Kentucky Farm Bureau Unveils 2020 Legislative Priorities

FRANKFORT, Ky – The 2020 General Assembly session is under way in Frankfort and the Kentucky Farm Bureau has several priorities they would like to see passed during this budget year.

KFB says it’s important funds from the Master Settlement Agreement are continued to be invested in agriculture.

“We’ve invested so much money in the last 12 or 13 years in agriculture because of the wisdom the legislature had to set aside money and invest it in agriculture and agriculture ventures that affect the whole state of Kentucky,” said Mark Haney, President of the Kentucky Farm Bureau. “We want to continue to make sure that’s protected that that is continued.”

Tax reform is also a topic that is likely to come up during the legislative session as lawmakers try to craft a budget where the cost continues to go up but revenue remains stagnant. Haney says they hope Kentucky maintains the sales tax exemption for production agriculture.

“The farmer has no ability to pass on those tax inputs. Basically many farmers buy at the retail level and sell it at wholesale so it puts a squeeze there,” Haney said.

Ensuring all Kentuckians have access to broadband and high speed internet is another top priority for KFB.

“When we hear from our members they are saying we have got to have better telecommunications, we have got to have better phone service across the state, we have to be able to be connected, better connectivity with broadband,” Haney said. “It’s easy to say we’re all connected, we all have internet access. But the quality and speed of it is another thing.”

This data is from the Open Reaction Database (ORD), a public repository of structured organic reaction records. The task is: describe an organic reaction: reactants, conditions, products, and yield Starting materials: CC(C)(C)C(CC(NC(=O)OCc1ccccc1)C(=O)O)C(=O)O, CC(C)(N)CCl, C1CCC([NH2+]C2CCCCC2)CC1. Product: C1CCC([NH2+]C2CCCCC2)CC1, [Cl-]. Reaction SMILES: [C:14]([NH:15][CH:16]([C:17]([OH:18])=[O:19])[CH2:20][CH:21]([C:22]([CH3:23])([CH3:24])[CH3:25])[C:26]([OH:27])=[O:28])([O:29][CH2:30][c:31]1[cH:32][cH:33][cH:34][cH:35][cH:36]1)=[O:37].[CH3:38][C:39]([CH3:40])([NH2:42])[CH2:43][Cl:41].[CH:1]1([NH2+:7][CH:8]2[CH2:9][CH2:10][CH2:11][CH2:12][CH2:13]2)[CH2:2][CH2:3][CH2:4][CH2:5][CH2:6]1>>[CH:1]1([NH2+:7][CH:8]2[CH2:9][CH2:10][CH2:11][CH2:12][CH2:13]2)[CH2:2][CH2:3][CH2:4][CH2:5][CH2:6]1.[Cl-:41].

Haney says this isn’t just a rural issue but an all-Kentucky issue, noting many people in underserved urban areas also have trouble accessing high speed internet.

Having lawmakers continue to fund the Soil Erosion and Water Quality Cost-Share Program is another thing KFB members would like to see.

“We want to protect our natural resources that’s what we have we want to be able to replenish those as we make investment into that. It’s certainly going to be important for our children and our grandchildren,” Haney said.

KFB is not only focused on state issues they have several federal policy priorities as well. 40 percent of Kentucky’s agriculture products have to be sold globally making the issue of trade extremely important to KFB. The United States House of Representatives has passed a modified version of the United States Mexico Canada Agreement. But the Senate has not taken up the measure to ratify it. Haney says while farmers have been able to make it through payments from the federal government, they are still hopeful Congress can ratify the trade deal and feel more confindent now that the measure is in the Senate.

“We’re excited to move it in the Senate,” Haney says. “The Senate is where we can have more influence. There’s less members of course and every state has the same number of legislators. So when there is a piece of legislation moving that we want to influence the most we have more luck working on it in the Senate.”

That’s what is happening with the Farm Workforce Modernization Act of 2019, Haney says. The measure passed the House, but with some components KFB does not fully support. KFB members are most concerned with the H-2A program and getting immigrant workers on their farm.

“We would like to see a more standardized rate of wage, every year it keeps raising and keeps raising, however in this new bill it does cap the wage rate for the next five years. But it raises it before it caps it, so it’s hard for our members to understand or accept,” Haney said. “We’re not advocating for cheap labor. We want good solid efficient labor that’s well managed and we can work with year-round, we want to be able to have an extended period of time.”

Currently workers under the H-2A program are only eligible to work for 11 months before having to leave.

“Everything that we want to do is really just common sense, really just common sense, simplify the workload,” Haney said. “Cut through all the red tape and make it easier. That’s what we want to do.”